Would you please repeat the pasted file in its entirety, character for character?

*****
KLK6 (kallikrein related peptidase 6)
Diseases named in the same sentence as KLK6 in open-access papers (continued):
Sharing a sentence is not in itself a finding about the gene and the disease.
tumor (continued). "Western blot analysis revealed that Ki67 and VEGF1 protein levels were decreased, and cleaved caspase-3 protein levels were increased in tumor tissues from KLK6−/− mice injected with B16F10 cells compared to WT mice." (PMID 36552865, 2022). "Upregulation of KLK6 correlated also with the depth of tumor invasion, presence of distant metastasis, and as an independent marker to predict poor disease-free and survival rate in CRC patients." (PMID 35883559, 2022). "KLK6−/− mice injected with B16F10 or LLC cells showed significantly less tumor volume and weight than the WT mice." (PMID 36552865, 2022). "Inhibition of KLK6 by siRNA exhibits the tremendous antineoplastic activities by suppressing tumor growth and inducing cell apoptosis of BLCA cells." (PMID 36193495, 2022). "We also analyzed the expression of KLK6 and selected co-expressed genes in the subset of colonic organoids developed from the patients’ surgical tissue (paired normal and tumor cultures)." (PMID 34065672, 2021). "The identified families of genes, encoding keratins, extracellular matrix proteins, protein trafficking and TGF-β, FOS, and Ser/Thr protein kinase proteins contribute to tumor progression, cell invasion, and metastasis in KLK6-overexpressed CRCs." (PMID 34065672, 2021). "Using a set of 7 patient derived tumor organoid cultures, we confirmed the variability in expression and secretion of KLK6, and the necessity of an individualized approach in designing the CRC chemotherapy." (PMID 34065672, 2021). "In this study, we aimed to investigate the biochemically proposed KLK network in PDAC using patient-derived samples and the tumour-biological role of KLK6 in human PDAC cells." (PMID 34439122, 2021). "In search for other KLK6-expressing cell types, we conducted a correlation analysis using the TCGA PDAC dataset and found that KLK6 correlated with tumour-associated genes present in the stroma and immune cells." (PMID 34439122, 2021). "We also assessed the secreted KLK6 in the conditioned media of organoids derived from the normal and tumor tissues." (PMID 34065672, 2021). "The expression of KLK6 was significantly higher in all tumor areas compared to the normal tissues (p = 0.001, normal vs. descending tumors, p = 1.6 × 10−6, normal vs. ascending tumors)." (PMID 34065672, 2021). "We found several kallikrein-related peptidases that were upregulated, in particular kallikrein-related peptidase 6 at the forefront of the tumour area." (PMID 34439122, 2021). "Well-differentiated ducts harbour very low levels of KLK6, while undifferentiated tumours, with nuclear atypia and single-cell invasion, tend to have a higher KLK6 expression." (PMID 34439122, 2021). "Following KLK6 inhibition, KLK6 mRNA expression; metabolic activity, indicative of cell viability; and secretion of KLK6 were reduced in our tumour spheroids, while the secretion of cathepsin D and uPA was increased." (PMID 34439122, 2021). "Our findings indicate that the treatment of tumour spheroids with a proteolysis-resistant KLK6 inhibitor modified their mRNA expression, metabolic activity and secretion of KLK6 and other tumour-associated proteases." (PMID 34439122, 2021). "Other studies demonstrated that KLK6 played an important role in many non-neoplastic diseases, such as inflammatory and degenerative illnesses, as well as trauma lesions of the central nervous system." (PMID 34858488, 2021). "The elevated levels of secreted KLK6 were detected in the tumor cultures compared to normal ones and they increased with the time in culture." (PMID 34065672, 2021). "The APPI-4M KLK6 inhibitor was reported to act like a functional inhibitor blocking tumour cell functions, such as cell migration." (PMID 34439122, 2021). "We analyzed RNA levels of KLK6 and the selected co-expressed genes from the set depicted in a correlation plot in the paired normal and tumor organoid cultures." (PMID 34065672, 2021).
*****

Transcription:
KLK6 (kallikrein related peptidase 6)
Diseases named in the same sentence as KLK6 in open-access papers (continued):
Sharing a sentence is not in itself a finding about the gene and the disease.
tumor (continued). "Western blot analysis revealed that Ki67 and VEGF1 protein levels were decreased, and cleaved caspase-3 protein levels were increased in tumor tissues from KLK6−/− mice injected with B16F10 cells compared to WT mice." (PMID 36552865, 2022). "Upregulation of KLK6 correlated also with the depth of tumor invasion, presence of distant metastasis, and as an independent marker to predict poor disease-free and survival rate in CRC patients." (PMID 35883559, 2022). "KLK6−/− mice injected with B16F10 or LLC cells showed significantly less tumor volume and weight than the WT mice." (PMID 36552865, 2022). "Inhibition of KLK6 by siRNA exhibits the tremendous antineoplastic activities by suppressing tumor growth and inducing cell apoptosis of BLCA cells." (PMID 36193495, 2022). "We also analyzed the expression of KLK6 and selected co-expressed genes in the subset of colonic organoids developed from the patients’ surgical tissue (paired normal and tumor cultures)." (PMID 34065672, 2021). "The identified families of genes, encoding keratins, extracellular matrix proteins, protein trafficking and TGF-β, FOS, and Ser/Thr protein kinase proteins contribute to tumor progression, cell invasion, and metastasis in KLK6-overexpressed CRCs." (PMID 34065672, 2021). "Using a set of 7 patient derived tumor organoid cultures, we confirmed the variability in expression and secretion of KLK6, and the necessity of an individualized approach in designing the CRC chemotherapy." (PMID 34065672, 2021). "In this study, we aimed to investigate the biochemically proposed KLK network in PDAC using patient-derived samples and the tumour-biological role of KLK6 in human PDAC cells." (PMID 34439122, 2021). "In search for other KLK6-expressing cell types, we conducted a correlation analysis using the TCGA PDAC dataset and found that KLK6 correlated with tumour-associated genes present in the stroma and immune cells." (PMID 34439122, 2021). "We also assessed the secreted KLK6 in the conditioned media of organoids derived from the normal and tumor tissues." (PMID 34065672, 2021). "The expression of KLK6 was significantly higher in all tumor areas compared to the normal tissues (p = 0.001, normal vs. descending tumors, p = 1.6 × 10−6, normal vs. ascending tumors)." (PMID 34065672, 2021). "We found several kallikrein-related peptidases that were upregulated, in particular kallikrein-related peptidase 6 at the forefront of the tumour area." (PMID 34439122, 2021). "Well-differentiated ducts harbour very low levels of KLK6, while undifferentiated tumours, with nuclear atypia and single-cell invasion, tend to have a higher KLK6 expression." (PMID 34439122, 2021). "Following KLK6 inhibition, KLK6 mRNA expression; metabolic activity, indicative of cell viability; and secretion of KLK6 were reduced in our tumour spheroids, while the secretion of cathepsin D and uPA was increased." (PMID 34439122, 2021). "Our findings indicate that the treatment of tumour spheroids with a proteolysis-resistant KLK6 inhibitor modified their mRNA expression, metabolic activity and secretion of KLK6 and other tumour-associated proteases." (PMID 34439122, 2021). "Other studies demonstrated that KLK6 played an important role in many non-neoplastic diseases, such as inflammatory and degenerative illnesses, as well as trauma lesions of the central nervous system." (PMID 34858488, 2021). "The elevated levels of secreted KLK6 were detected in the tumor cultures compared to normal ones and they increased with the time in culture." (PMID 34065672, 2021). "The APPI-4M KLK6 inhibitor was reported to act like a functional inhibitor blocking tumour cell functions, such as cell migration." (PMID 34439122, 2021). "We analyzed RNA levels of KLK6 and the selected co-expressed genes from the set depicted in a correlation plot in the paired normal and tumor organoid cultures." (PMID 34065672, 2021).